Full TGIF Record # 250323
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Web URL(s):https://scisoc.confex.com/crops/2014am/webprogram/Paper85888.html
    Last checked: 10/31/2014
Publication Type:
Content Type:Abstract or Summary only
Author(s):Henry, Gerald M.; Straw, Chase M.
Author Affiliation:University of Georgia-Athens, Athens, GA
Title:Population dynamics of endemic and non-endemic grass and sedge species of Guana Island, British Virgin Islands
Section:C05 Turfgrass Science
Other records with the "C05 Turfgrass Science" Section

Stress tolerance, diseases, cultural practices, and environment
Other records with the "Stress tolerance, diseases, cultural practices, and environment" Section
Meeting Info.:Long Beach, California: November 2-5, 2014
Source:ASA, CSSA and SSSA Annual Meetings [2014]. 2014, p. 85888.
Publishing Information:[Milwaukee, Wisconsin]: [American Society of Agronomy]
# of Pages:1
Keywords:TIC Keywords: Biodiversity; Habitat conservation; Native grasses; Regional variation; Species identification
Geographic Terms:Caribbean Biogeographic Unit
Abstract/Contents:"The Caribbean Biogeographic Unit, comprising the Caribbean and south Florida, has been identified as the third most important global biodiversity hotspot in the world. This is based on the percentage of endemic plants and remaining primary vegetation. Guana Island, British Virgin Islands, is roughly 343 hectares of tropical forest, mountains, hills, and valleys that contain more flora and fauna than any other island similar in size. However, several non-native grass species (Digitaria spp., Setaria spp., Sporobolus spp., etc.) have been documented to exist on Guana Island. The introduction and competitive nature of several of these non-native species may result in a loss in biodiversity and the extinction of certain endemic grass populations. The previous identification of grass species on the island may not accurately depict what is currently present in the salt flats. Therefore, we conducted a systematic survey of the grasslands of Guana Island in October of 2013 in order to determine the abundance and distribution of endemic and non-endemic grass species. A total of 59 transects measuring 40 to 67 m were run northeast to southwest approximately 3 m apart from one another from the salt pond to White Bay beach. Grass or sedge species were identified and geo-referenced (Trimble GeoExplorer 6000 series gps unit) every 3 m along each transect for a total of 1,087 data points. Data were imported into ArcGIS in order to create spatial distribution maps of grass and sedge species across the salt flats. Data points for each species were counted to determine overall abundance (%). Eight grass/sedge species were identified: broadleaf panicum [Brachiaria adspersa (Trin.) Parodi], Indian bluegrass [Bothriochloa pertusa (L.) A. Camus], thin paspalum (Paspalum setaceum Michx.), goosegrass [Eleusine indica (L.) Gaertn.], common bermudagrass [Cynodon dactylon (L.) Pers.], southern sandbur (Cenchrus echinatus L.), crowfootgrass [Dactyloctenium aegyptium(L.) Beauv.], and tropical fimbry (Fimbristylis cymosa R. Br.). The most abundant species present was Indian bluegrass (76%), while all other species constituted ā‰¤ 10% of the total area, respectively. Indian bluegrass may have been introduced as forage for livestock during the 18th century when the island was primarily used for sugar cane production. Thin paspalum, although poorly distributed (4% abundance), is endemic to Guana and several surroundings islands within the Caribbean. Coastal sandbur (Cenchrus incertus M. A. Curtis.) is indigenous to the island; however, our surveys only revealed a small population of non-endemic southern sandbur. Land use and anthropogenic activity may have created a population of goosegrass exclusively inhabiting a utility road that traverses the salt flats from east to west. Tropical fimbry, a sedge native to several other islands in the Caribbean, had the second highest abundance (10%). Tolerance to high levels of soil moisture may increase the competitive ability of tropical fimbry present in the salt flats. Most of these plants were observed in small depressions where water runoff collects and/or depth to the water table is less. Information obtained from this survey will be used to understand the conservation significance of several of these species and determine strategies to enhance the growth and survival of endemic plants and the biodiversity of the island flora."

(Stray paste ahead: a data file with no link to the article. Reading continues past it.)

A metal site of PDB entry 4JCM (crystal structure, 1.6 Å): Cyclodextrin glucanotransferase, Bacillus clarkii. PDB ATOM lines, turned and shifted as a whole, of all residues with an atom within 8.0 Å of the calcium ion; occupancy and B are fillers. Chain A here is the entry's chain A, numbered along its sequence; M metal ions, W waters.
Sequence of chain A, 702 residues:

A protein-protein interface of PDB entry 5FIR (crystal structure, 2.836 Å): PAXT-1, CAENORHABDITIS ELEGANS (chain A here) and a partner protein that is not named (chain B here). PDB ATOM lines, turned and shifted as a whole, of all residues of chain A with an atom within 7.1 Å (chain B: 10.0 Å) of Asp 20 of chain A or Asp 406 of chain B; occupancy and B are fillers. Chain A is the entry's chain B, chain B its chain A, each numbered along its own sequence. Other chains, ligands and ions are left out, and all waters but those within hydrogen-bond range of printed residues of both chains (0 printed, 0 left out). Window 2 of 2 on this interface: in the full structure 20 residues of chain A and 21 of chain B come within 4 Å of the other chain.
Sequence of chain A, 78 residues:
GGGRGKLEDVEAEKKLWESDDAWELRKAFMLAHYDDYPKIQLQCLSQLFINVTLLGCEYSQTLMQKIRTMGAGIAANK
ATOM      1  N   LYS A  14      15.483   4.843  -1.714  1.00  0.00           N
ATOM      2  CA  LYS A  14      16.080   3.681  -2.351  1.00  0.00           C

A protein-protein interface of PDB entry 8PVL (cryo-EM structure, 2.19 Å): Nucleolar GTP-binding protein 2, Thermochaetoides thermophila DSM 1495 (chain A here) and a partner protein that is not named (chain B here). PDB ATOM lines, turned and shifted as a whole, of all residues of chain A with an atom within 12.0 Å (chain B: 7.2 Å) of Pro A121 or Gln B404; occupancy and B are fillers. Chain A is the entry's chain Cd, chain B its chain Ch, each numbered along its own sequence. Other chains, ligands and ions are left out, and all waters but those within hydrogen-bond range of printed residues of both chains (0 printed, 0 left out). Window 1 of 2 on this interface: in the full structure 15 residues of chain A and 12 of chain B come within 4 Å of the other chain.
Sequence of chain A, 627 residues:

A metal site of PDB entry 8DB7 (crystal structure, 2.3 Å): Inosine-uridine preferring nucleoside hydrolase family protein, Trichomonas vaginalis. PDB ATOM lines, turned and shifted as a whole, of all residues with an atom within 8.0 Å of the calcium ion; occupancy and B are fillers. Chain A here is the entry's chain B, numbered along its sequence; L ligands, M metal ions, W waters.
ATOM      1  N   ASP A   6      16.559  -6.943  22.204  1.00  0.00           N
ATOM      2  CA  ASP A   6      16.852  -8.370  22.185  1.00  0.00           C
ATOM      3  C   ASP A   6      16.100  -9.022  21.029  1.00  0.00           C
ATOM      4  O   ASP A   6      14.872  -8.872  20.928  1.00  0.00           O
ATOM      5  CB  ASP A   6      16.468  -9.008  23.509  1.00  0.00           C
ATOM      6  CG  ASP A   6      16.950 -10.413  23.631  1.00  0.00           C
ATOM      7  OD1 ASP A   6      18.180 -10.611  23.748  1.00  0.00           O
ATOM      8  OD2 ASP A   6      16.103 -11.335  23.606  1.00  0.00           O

Note:This item is an abstract only!
"Poster Number 626"
ASA/CSSA/SSSA Citation (Crop Science-Like - may be incomplete):
Henry, G. M., and C. M. Straw. 2014. Population dynamics of endemic and non-endemic grass and sedge species of Guana Island, British Virgin Islands. Agron. Abr. p. 85888.
Fastlink to access this record outside TGIF: https://tic.msu.edu/tgif/flink?recno=250323
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    Last checked: 10/31/2014
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